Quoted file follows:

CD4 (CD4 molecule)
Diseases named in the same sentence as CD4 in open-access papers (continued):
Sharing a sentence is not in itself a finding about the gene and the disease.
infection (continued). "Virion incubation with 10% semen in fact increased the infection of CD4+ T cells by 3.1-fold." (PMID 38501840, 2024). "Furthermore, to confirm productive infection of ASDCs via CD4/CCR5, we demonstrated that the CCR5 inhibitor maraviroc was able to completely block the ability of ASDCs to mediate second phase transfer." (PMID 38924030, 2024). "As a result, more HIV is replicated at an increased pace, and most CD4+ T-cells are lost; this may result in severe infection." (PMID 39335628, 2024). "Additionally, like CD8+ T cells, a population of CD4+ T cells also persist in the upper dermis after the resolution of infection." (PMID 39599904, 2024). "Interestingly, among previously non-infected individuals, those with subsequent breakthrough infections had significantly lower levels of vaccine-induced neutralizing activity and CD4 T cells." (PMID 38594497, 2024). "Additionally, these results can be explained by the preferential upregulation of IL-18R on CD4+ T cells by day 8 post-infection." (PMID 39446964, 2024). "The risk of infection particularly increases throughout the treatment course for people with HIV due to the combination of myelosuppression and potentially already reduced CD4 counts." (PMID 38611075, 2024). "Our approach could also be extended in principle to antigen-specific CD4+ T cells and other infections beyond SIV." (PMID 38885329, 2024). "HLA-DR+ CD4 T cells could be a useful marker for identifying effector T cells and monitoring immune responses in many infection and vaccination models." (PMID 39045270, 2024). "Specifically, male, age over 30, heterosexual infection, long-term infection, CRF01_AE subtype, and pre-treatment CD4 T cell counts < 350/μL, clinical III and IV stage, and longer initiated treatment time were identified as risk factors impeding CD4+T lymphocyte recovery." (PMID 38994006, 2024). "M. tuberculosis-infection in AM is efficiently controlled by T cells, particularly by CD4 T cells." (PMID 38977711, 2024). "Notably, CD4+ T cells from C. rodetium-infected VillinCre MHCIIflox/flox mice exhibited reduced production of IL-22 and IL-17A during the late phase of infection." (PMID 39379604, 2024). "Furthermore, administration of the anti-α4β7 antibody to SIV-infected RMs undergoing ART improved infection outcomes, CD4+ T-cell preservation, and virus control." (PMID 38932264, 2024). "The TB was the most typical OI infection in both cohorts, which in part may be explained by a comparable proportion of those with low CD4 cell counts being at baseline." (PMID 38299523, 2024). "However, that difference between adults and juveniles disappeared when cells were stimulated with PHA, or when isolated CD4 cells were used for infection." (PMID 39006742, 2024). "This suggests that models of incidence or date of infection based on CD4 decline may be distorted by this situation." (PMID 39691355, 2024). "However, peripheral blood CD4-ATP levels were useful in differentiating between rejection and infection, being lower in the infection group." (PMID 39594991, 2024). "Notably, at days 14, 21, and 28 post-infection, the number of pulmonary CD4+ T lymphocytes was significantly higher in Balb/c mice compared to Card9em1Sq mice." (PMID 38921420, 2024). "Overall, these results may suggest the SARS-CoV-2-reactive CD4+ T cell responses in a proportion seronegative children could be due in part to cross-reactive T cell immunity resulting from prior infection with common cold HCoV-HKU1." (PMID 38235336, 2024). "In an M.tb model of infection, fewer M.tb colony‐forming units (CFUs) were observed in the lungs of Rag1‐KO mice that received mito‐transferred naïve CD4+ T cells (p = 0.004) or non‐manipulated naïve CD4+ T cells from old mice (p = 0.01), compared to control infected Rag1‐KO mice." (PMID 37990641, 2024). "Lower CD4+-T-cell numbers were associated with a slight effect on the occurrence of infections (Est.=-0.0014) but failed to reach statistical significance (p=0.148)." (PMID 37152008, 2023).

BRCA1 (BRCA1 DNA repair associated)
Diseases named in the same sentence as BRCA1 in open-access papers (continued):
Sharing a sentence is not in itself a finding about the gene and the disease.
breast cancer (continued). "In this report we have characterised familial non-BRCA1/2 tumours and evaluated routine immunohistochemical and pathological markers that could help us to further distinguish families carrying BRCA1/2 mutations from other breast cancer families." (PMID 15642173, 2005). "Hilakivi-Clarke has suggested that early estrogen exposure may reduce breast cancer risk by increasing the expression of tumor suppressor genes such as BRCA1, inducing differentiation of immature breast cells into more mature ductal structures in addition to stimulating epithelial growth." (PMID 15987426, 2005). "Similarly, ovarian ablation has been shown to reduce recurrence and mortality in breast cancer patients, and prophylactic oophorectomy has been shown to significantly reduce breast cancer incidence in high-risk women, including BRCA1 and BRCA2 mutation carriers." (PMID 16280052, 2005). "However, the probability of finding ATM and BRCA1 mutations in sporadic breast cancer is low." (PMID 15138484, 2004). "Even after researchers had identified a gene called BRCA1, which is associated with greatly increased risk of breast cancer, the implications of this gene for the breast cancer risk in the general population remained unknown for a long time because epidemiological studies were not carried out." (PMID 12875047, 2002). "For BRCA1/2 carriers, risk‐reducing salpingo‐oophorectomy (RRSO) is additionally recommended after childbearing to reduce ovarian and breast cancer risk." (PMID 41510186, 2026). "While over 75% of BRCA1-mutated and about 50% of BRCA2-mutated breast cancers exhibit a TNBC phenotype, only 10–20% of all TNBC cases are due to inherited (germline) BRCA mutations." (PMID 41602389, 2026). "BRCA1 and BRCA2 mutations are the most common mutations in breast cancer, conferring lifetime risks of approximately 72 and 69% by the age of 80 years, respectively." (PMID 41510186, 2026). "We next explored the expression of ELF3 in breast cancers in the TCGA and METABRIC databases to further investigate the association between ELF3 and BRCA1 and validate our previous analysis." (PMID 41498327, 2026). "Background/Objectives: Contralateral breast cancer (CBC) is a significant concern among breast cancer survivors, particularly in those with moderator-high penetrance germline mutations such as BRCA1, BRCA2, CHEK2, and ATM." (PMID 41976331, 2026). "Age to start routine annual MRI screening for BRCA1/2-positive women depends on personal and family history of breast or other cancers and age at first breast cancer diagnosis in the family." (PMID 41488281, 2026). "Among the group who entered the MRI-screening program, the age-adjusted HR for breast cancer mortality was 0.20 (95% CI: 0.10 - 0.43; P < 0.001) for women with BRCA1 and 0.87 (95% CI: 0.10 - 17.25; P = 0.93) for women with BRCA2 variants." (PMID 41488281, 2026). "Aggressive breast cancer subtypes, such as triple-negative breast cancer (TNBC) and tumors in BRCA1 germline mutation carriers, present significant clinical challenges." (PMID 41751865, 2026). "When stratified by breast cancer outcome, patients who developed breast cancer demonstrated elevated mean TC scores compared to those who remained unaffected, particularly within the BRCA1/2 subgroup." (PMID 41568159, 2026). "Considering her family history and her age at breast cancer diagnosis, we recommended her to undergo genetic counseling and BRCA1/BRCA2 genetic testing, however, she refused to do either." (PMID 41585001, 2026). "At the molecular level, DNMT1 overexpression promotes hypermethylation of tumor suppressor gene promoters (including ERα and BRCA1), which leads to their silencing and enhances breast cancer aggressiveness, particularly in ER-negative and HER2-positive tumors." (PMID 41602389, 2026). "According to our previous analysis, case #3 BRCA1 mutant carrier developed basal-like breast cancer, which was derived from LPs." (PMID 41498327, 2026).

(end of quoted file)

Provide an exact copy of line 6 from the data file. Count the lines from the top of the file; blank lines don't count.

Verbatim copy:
Diseases named in the same sentence as BRCA1 in open-access papers (continued):